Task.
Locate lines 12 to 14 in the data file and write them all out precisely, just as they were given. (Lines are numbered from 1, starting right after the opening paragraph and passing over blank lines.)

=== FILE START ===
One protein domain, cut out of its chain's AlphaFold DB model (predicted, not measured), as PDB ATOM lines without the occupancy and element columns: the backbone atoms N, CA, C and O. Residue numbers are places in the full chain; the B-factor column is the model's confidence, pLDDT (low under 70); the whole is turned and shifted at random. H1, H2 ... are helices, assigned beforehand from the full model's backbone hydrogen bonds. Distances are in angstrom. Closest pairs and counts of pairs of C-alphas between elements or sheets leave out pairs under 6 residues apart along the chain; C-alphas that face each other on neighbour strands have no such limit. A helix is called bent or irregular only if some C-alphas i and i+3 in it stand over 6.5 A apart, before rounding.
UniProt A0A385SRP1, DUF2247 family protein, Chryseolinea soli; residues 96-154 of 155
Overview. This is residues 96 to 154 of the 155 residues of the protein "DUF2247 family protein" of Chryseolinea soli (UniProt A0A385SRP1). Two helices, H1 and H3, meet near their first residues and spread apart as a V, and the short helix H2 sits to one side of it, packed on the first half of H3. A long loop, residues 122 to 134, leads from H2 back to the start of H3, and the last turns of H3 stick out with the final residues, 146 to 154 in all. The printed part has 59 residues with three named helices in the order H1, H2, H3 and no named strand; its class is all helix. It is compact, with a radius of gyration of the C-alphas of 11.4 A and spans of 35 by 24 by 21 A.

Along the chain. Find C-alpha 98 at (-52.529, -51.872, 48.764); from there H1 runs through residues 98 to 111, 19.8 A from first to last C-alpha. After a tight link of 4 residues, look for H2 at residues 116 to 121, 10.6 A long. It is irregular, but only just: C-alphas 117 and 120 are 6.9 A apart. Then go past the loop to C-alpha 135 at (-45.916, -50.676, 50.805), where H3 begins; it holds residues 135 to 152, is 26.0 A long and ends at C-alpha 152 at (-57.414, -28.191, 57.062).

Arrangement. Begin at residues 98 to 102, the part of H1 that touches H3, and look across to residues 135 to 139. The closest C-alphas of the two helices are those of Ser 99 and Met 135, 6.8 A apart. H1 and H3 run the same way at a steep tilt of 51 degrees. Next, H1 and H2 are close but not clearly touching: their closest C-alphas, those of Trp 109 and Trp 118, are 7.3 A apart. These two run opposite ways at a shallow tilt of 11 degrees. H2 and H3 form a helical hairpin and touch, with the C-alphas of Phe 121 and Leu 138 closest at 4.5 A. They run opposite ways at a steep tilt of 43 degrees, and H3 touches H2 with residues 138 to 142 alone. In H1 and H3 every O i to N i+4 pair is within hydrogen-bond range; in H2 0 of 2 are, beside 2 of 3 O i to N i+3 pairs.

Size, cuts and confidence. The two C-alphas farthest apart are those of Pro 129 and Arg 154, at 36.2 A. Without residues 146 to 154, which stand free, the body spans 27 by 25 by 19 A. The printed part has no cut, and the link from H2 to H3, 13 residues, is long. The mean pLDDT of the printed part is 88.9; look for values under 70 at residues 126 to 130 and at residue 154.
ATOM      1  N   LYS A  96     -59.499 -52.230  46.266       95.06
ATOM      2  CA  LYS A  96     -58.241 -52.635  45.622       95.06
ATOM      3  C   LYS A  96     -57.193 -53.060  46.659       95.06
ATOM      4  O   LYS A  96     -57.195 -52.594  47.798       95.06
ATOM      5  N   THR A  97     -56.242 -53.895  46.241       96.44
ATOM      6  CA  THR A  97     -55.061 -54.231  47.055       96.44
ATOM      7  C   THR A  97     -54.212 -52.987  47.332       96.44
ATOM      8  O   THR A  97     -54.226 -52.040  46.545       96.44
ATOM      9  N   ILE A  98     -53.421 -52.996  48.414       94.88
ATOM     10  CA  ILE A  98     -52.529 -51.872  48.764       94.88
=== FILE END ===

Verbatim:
ATOM      7  C   THR A  97     -54.212 -52.987  47.332       96.44
ATOM      8  O   THR A  97     -54.226 -52.040  46.545       96.44
ATOM      9  N   ILE A  98     -53.421 -52.996  48.414       94.88